United States v. Jones, 28 F.3d 1574 (11th Cir. 1994). Officers entered an apartment and recovered drugs and lottery tickets. Unsure of whether Jones was the apartment occupant, the prosecution attempted to add evidence of Jones’s previous conviction of commercial gambling, showing it was likely for him to gamble on this particular occasion. This clearly goes through the propensity box and the evidence should be barred. Consider the same fact pattern, but picture that instead of lottery tickets, Jones was an avid boater and a boating brochure was found. Would this be admissible? Maybe, the prejudice against character is much lower.

Modus Operandi (M.O.)

If a defendant has committed a crime in the past and a strikingly similar crime is committed in the future, M.O. may be admissible only when the identity is an issue.

United States v. Trenkler

61 F.3d 45 (1st Cir. 1995).

Trenckler had built a remote controlled bomb for a client, the purpose was to intimidate the client’s competitor. Later, a second bomb went off, killing two bomb squad members. Trenckler was accused of building the second bomb for Slay Jr., the purpose was to target Slay Sr.

As part of this accusation, the majority pointed to the many similarities and mode of operation in obtaining bomb components to point to Trenckler. The similarities were sufficiently many, and the risk of unfair prejudice was not overwhelming. As such, the trial court did not error in admitting the second bombing, tied to the identity of Trenckler as the maker.

However, the dissent argues there are several differences and flaws with the search for a signature within the bomb. These differences make it impossible to determine that Trenckler had built both bombs. This was especially true because the first bomb utilized a harmless material (meant to simulate gunfire, like a firecracker), and the second bomb utilized TNT.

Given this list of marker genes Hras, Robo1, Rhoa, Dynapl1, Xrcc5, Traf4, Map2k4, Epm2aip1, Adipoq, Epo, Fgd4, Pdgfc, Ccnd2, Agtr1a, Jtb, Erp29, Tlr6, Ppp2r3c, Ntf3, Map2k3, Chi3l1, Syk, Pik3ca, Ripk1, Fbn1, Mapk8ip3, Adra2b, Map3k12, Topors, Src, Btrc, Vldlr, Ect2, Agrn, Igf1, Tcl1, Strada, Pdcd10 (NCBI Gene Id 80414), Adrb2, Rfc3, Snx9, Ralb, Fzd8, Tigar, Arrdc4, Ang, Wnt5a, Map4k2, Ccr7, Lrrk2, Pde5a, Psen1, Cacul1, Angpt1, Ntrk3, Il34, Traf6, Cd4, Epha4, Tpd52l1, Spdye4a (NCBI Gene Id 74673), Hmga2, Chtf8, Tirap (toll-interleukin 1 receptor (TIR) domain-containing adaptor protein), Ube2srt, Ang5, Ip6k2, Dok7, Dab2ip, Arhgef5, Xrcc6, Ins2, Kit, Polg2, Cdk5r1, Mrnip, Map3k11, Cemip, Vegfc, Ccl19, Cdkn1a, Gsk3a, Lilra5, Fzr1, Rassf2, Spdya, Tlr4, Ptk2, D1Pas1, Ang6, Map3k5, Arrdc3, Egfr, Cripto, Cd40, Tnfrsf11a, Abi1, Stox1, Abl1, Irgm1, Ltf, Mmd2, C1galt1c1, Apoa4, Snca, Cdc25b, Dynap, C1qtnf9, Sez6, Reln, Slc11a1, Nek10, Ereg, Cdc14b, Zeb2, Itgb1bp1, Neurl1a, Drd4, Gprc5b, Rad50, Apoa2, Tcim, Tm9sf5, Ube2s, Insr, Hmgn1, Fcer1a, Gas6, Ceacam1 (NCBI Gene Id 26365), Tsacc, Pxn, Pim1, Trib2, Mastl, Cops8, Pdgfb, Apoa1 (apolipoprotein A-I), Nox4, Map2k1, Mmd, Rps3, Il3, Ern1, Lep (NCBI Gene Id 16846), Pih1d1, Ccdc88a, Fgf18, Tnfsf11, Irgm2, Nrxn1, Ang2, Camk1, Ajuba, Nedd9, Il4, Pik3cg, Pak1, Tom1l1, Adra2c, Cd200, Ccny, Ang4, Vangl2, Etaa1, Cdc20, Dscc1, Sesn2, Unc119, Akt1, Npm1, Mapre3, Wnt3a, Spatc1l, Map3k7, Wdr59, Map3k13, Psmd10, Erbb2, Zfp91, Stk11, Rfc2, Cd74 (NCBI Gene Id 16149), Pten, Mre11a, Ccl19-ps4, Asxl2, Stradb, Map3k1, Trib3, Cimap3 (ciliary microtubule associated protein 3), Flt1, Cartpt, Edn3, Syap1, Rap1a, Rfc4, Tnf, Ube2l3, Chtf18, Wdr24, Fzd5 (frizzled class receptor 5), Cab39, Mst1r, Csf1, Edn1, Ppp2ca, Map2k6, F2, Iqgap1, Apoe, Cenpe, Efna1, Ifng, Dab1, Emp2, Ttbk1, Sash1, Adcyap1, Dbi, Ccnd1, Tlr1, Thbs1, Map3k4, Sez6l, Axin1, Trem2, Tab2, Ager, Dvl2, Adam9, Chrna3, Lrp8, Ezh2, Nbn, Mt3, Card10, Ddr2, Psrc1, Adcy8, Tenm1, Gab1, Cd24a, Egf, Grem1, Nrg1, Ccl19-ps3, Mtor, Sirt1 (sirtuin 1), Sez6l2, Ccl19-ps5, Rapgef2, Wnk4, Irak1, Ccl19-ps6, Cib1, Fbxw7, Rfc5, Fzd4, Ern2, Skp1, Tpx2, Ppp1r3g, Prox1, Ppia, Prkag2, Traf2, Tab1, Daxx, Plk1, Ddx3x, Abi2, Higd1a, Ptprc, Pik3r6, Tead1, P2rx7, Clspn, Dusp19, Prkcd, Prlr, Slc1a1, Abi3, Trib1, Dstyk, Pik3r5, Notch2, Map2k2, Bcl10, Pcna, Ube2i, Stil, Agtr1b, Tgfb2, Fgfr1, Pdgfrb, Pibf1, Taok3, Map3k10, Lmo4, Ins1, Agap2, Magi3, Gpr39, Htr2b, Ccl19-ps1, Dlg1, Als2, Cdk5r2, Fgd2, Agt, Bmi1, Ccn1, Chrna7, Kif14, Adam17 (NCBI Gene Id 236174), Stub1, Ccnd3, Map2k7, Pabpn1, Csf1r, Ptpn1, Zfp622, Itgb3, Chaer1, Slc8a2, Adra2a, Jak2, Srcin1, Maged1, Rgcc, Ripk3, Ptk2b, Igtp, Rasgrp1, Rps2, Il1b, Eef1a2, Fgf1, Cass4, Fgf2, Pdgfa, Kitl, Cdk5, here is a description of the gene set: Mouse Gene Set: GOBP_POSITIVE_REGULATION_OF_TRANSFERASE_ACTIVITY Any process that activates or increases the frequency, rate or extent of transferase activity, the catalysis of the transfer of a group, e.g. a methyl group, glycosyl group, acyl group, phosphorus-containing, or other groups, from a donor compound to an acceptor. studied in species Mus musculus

United States v. Stevens

935 F.2d 1380 (3d Cir. 1991).

Two Air Force officials were on base and waiting at a bus stop. While there, an individual approached them, robbed one and sexually assaulted the other. Later, the individual was identified by the two officials as Stevens. Around the same time, Mitchell was robbed by another person who had a similar description as Stevens. However, Stevens was not identified as the assailant in that case (being a part of the same line up).

Stevens sought to enter into evidence that he had been misidentified because Mitchell pointed to a different individual as the committer of the crime. This is an example of the reverse 404(b) rule, where a defendant admits evidence for the purpose of saying “I am not identified” as the perpetrator. If reverse 404(b) is applied, then the court simply needs to do a 401 and 403 analysis to test the probative value of the evidence. In this case, the evidence should not be excluded.

Narrative Integrity (Res Gestae)

United States v. Hite, 364 F.3d 874 (7th Cir. 2004).